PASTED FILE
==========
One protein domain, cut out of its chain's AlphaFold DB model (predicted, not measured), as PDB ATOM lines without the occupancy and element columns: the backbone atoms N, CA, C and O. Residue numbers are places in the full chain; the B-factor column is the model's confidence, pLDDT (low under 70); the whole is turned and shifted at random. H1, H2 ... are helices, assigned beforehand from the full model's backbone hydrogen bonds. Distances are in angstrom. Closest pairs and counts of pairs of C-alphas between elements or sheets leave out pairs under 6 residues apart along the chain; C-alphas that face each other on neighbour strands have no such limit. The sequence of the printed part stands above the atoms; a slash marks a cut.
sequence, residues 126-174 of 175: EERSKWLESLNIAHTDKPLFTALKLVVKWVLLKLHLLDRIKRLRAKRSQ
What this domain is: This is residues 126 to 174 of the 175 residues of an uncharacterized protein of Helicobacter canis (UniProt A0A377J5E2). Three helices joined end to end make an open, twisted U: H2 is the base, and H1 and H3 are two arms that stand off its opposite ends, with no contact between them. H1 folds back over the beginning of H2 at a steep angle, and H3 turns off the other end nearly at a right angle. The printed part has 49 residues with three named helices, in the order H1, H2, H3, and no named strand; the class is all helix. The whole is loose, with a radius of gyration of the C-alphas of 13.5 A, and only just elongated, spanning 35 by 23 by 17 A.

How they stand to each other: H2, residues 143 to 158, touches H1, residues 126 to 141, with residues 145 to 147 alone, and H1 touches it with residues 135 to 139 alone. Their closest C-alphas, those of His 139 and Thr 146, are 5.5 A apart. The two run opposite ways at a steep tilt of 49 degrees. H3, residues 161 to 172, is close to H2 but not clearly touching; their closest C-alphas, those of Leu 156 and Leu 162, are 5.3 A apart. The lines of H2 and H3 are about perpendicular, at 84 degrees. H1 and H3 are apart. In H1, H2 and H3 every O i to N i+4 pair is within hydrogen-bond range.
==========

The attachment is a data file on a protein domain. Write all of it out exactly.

One protein domain, cut out of its chain's AlphaFold DB model (predicted, not measured), as PDB ATOM lines without the occupancy and element columns: the backbone atoms N, CA, C and O. Residue numbers are places in the full chain; the B-factor column is the model's confidence, pLDDT (low under 70); the whole is turned and shifted at random. H1, H2 ... are helices, assigned beforehand from the full model's backbone hydrogen bonds. Distances are in angstrom. Closest pairs and counts of pairs of C-alphas between elements or sheets leave out pairs under 6 residues apart along the chain; C-alphas that face each other on neighbour strands have no such limit. The sequence of the printed part stands above the atoms; a slash marks a cut.
sequence, residues 126-174 of 175: EERSKWLESLNIAHTDKPLFTALKLVVKWVLLKLHLLDRIKRLRAKRSQ
What this domain is: This is residues 126 to 174 of the 175 residues of an uncharacterized protein of Helicobacter canis (UniProt A0A377J5E2). Three helices joined end to end make an open, twisted U: H2 is the base, and H1 and H3 are two arms that stand off its opposite ends, with no contact between them. H1 folds back over the beginning of H2 at a steep angle, and H3 turns off the other end nearly at a right angle. The printed part has 49 residues with three named helices, in the order H1, H2, H3, and no named strand; the class is all helix. The whole is loose, with a radius of gyration of the C-alphas of 13.5 A, and only just elongated, spanning 35 by 23 by 17 A.

How they stand to each other: H2, residues 143 to 158, touches H1, residues 126 to 141, with residues 145 to 147 alone, and H1 touches it with residues 135 to 139 alone. Their closest C-alphas, those of His 139 and Thr 146, are 5.5 A apart. The two run opposite ways at a steep tilt of 49 degrees. H3, residues 161 to 172, is close to H2 but not clearly touching; their closest C-alphas, those of Leu 156 and Leu 162, are 5.3 A apart. The lines of H2 and H3 are about perpendicular, at 84 degrees. H1 and H3 are apart. In H1, H2 and H3 every O i to N i+4 pair is within hydrogen-bond range.